Router Injury Sparks Reflection on Safety
I think we all know (at least subconsciously) that woodworking is an inherently dangerous activity. We use tools that are made to cut things that are a lot harder than skin, muscle, tendons, ligaments, and blood vessels. They can even cut bone (see my collegue Justin Fink’s story on the linked page). And no matter how cautious you are, no matter how diligently you practice safe techniques, you can’t remove all of the danger from it.
I was reminded of that truth on a recent Saturday afternoon in my shop. Here’s what happened. I was making a fence for my new drill press, and rounding over the edges of the plywood parts. Holding the trim router in my right hand and the workpiece in my left, I was moving smoothly through the various parts without a hiccup. And then I did it. While holding the router off the workpiece, I turned it up slightly, so that the bit was pointing toward the left, rather than straight down. At the same time I was moving my left hand (I honestly can’t remember why), and my middle finger went directly into the bit. So, I calmly said “F&$K. S@*t.” (Really, it was calmly.) And then I looked at my finger and realized I had a bit of good fortune. Because so little bit was exposed and because of the guide bearing, I was spared serious injury. It bled and I lost some skin, but I didn’t need stitches and didn’t go to the hospital. Two weeks later, it has almost completely healed. But that probably sounds like I’m whistling past the graveyard and haven’t learned anything, which is misleading. I did learn something. I am always conscious of the risks involved with the tools I use and every time I use them I first think through how to perform the task as safely as possible. And, yet, I still messed up. I wasn’t doing something obviously wrong (like cross-cutting with the workpiece against the rip fence). In the blink of an eye I did two things at once (tilting the router, moving my left hand) that resulted in an injury. I don’t know why. It just happened. I wasn’t thinking of beautiful women or college football. I was concentrating on the task at hand. And it still happened. I wasn’t tired. And it still happened. That’s what I’ve learned. No matter how careful you are, it can still happen. From here on out I’ll keep that in mind every time I go into the shop.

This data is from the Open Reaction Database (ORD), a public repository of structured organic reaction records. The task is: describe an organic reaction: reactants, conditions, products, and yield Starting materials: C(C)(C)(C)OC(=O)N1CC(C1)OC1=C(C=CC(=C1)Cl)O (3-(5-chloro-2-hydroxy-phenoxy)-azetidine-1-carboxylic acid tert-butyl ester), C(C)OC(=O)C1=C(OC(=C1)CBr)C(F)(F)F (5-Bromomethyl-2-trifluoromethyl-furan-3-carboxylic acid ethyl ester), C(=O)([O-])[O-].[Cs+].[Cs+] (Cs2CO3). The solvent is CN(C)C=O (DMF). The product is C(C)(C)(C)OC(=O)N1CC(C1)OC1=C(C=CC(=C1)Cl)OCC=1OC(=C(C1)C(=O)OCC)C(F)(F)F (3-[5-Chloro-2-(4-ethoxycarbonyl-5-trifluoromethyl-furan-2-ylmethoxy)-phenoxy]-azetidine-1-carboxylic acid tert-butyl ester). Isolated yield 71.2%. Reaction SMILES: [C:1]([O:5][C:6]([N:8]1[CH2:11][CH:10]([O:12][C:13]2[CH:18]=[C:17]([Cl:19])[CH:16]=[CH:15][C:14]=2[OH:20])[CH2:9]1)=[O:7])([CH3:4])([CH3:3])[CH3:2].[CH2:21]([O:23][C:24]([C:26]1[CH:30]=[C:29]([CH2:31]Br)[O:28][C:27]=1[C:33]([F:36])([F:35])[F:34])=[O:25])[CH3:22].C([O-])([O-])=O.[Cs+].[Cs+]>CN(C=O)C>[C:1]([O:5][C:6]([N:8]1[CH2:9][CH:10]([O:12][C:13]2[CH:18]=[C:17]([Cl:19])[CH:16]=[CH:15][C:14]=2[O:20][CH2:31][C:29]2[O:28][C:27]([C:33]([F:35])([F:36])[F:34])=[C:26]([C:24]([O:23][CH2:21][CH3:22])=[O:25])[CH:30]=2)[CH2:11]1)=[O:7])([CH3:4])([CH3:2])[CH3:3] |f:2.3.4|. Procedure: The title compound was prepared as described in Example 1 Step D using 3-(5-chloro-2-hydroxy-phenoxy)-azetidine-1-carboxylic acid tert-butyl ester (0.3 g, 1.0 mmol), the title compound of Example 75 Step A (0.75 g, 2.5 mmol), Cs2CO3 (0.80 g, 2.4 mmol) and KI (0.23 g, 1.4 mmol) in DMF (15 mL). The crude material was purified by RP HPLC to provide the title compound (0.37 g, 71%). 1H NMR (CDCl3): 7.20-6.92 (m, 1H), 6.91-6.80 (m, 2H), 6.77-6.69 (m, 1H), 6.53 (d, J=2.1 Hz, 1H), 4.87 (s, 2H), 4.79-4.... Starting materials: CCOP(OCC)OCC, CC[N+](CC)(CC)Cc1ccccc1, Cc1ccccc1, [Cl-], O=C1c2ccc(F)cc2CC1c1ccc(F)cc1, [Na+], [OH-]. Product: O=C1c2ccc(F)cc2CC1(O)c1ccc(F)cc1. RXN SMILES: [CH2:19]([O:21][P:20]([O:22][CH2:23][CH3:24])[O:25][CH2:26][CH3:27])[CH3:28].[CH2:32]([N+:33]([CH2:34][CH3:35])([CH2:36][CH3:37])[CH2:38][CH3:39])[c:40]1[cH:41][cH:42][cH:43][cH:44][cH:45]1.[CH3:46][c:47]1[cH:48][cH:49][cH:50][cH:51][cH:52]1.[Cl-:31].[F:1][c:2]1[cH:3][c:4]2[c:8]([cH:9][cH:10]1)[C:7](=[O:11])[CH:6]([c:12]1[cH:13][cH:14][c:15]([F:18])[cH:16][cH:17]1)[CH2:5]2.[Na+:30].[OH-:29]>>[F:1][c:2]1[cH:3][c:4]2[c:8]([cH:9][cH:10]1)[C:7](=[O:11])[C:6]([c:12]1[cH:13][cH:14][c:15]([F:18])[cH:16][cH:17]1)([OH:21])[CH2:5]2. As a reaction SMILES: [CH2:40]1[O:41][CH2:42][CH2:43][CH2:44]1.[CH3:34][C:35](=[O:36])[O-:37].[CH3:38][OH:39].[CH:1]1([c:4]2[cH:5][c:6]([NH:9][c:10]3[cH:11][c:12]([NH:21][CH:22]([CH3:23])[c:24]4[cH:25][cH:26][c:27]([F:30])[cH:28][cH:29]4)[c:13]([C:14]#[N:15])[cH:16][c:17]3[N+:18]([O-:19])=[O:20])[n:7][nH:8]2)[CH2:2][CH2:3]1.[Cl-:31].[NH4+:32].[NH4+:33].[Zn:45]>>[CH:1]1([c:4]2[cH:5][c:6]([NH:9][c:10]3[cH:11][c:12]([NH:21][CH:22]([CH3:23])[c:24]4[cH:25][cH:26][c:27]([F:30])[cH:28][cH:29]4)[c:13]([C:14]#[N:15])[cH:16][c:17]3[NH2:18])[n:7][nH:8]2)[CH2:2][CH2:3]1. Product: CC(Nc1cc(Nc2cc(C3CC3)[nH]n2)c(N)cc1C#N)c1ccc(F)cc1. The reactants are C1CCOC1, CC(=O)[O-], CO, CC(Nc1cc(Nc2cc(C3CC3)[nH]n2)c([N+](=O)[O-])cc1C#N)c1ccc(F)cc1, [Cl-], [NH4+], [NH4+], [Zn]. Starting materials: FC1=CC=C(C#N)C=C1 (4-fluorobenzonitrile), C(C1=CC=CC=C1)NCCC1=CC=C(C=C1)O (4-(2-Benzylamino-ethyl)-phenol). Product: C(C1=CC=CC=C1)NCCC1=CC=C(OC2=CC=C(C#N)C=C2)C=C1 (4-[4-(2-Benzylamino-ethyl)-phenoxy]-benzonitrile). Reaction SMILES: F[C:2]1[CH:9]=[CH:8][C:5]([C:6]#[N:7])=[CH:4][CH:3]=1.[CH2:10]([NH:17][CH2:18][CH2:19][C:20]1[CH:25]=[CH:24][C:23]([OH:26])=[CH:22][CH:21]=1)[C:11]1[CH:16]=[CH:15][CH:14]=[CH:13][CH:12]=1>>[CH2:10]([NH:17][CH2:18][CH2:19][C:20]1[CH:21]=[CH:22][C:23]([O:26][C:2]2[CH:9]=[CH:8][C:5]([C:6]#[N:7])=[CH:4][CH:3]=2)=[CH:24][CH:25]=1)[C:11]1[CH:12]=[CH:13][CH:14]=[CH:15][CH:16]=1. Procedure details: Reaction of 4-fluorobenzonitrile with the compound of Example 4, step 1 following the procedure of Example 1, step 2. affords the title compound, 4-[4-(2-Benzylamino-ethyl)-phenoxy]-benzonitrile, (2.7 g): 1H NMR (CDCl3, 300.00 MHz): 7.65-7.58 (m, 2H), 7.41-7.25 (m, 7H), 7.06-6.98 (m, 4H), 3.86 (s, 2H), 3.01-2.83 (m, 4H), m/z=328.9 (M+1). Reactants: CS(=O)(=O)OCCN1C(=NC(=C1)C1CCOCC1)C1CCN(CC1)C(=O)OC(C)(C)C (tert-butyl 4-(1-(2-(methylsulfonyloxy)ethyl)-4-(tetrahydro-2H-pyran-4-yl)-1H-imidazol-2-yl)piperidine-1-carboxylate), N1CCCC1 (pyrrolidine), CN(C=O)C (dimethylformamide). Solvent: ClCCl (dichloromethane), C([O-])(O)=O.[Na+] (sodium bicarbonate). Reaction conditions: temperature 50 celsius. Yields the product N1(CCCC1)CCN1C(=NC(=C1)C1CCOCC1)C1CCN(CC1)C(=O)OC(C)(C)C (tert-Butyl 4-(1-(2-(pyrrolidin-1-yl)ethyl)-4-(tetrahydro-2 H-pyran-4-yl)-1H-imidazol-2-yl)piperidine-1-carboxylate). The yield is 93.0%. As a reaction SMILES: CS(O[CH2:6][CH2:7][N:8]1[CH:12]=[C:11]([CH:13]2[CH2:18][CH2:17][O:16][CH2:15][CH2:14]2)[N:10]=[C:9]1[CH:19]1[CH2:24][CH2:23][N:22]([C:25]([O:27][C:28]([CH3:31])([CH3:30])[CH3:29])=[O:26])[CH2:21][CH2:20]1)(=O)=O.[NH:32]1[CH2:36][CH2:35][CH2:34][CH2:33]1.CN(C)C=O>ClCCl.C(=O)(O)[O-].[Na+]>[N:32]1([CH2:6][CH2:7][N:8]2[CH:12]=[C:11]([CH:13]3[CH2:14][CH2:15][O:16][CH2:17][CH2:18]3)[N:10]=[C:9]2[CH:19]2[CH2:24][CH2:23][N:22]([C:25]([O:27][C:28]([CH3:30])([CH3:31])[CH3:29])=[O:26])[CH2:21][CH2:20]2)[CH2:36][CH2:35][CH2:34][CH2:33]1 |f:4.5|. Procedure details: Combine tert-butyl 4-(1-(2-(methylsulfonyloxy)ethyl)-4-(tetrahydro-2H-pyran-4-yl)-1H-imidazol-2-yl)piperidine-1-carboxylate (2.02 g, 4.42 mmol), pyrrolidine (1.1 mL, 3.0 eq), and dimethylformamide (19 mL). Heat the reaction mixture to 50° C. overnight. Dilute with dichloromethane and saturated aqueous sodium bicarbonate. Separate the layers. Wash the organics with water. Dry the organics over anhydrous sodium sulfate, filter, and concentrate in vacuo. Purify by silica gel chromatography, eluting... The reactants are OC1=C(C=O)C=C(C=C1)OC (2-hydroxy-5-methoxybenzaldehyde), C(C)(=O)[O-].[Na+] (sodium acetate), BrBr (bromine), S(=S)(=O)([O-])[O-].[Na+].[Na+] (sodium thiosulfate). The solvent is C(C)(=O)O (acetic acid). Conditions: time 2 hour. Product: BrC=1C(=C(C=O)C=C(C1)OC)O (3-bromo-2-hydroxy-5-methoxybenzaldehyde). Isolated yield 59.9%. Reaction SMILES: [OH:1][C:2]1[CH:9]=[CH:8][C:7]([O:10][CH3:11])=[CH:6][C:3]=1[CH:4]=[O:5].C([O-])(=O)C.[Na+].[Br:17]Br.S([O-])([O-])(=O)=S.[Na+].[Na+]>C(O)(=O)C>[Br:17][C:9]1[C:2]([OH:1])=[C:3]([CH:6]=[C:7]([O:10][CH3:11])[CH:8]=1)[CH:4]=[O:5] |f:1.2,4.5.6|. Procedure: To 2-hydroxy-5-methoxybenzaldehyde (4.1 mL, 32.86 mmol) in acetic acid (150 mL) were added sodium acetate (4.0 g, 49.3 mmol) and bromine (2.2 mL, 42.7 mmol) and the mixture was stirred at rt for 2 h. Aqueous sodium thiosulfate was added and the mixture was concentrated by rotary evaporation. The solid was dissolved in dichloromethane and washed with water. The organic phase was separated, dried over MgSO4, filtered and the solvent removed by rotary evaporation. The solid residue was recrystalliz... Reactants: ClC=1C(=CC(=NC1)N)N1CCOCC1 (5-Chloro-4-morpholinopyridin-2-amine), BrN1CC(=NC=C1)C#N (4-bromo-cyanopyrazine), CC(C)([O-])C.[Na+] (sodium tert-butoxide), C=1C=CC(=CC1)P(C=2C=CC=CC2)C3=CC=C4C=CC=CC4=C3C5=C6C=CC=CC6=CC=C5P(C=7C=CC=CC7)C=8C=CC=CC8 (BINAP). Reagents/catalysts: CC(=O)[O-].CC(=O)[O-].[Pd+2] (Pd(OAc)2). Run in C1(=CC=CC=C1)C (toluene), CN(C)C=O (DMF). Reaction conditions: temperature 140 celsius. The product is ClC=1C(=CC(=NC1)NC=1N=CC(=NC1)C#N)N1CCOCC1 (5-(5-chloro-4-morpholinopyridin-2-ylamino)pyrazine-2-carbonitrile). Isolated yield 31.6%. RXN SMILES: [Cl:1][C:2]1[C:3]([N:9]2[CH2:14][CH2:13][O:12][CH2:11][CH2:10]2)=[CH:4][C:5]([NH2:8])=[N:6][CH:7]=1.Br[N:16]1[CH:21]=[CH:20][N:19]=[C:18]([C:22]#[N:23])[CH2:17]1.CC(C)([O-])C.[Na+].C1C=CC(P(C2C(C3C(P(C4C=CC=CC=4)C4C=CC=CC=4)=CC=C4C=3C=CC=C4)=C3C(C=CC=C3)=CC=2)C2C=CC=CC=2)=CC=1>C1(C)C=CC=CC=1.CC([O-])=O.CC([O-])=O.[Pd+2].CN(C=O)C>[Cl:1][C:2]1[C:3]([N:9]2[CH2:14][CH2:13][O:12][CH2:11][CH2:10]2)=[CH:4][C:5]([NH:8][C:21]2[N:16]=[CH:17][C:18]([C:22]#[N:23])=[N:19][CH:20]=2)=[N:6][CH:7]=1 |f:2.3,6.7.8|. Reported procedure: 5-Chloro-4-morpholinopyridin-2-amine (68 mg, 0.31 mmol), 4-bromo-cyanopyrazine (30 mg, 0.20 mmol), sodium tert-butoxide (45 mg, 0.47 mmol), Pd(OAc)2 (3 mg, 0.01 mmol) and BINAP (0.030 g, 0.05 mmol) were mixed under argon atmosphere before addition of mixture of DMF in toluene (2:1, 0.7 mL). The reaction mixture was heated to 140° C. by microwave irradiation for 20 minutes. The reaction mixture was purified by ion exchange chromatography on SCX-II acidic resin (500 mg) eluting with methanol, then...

I’ll be more humble in the shop, keeping in mind that as a human being I’m bound to do something inexplicably stupid from time to time. I think that will help me be a better and less bloody furniture maker.
Addition (5/27/2011): Given the number of comments this post has generated (thanks for the good thoughts, folks), I think I should clarify a few points. First, I was using my trim router, a PC310. Like all trim routers, it is small. I can’t hold it with two hands. One wraps fully around it. Second, the work piece was on a stable work surface and my left hand was to the left of my body, well away from the action. But I was holding the workpiece with my hand. Third, and most important, I do in fact recognize that I did something wrong. I stuck my finger into a router bit. That was stupid. The point I was trying to make is that even when you think you are being cautious and using good technique (and I would argue that even when you actually are being cautious) you can still do something stupid. I apologize for any confusion.
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